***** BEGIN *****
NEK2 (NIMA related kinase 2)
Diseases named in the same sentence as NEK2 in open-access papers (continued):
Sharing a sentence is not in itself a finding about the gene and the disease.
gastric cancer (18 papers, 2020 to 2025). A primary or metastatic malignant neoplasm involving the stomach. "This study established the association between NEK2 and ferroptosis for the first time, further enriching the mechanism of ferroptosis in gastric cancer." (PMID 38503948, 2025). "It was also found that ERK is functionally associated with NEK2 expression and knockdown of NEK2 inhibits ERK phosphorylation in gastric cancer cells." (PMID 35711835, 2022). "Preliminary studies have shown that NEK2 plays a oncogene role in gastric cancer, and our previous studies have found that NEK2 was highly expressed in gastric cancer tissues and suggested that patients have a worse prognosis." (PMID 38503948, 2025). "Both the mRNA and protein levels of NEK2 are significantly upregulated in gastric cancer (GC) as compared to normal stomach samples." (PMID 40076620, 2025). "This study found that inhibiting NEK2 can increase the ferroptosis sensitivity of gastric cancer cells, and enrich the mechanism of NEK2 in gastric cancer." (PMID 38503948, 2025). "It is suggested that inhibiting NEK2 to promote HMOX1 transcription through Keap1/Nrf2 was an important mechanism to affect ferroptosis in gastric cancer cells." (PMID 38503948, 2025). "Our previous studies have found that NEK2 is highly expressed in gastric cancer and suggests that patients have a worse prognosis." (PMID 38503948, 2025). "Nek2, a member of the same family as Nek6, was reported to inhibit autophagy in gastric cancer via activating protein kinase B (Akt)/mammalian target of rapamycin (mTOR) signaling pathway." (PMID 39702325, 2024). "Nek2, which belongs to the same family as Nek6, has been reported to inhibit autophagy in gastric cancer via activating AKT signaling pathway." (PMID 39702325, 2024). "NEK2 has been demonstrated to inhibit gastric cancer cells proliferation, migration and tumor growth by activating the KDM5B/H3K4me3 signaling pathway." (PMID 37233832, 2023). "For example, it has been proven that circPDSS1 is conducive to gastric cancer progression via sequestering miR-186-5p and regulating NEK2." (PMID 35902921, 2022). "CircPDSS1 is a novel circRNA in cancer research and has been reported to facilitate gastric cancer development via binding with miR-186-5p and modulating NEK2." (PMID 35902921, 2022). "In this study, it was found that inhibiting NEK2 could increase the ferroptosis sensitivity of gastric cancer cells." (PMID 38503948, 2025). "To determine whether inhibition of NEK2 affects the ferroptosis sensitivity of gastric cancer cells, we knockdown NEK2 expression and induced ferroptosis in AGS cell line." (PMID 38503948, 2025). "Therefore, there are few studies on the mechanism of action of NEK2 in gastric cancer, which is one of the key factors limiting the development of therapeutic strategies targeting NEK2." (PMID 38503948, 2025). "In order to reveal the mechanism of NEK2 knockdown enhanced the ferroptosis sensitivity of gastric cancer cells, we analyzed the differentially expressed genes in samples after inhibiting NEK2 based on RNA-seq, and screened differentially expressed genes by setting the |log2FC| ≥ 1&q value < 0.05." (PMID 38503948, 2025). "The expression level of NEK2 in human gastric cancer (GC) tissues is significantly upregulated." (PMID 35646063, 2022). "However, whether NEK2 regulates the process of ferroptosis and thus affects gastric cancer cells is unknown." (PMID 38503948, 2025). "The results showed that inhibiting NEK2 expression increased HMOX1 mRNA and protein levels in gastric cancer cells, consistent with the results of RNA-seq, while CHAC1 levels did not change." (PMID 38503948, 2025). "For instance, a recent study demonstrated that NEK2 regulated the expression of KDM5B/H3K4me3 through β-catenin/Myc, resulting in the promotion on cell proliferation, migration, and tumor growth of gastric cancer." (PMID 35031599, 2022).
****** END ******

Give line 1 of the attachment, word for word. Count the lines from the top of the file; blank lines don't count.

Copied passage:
NEK2 (NIMA related kinase 2)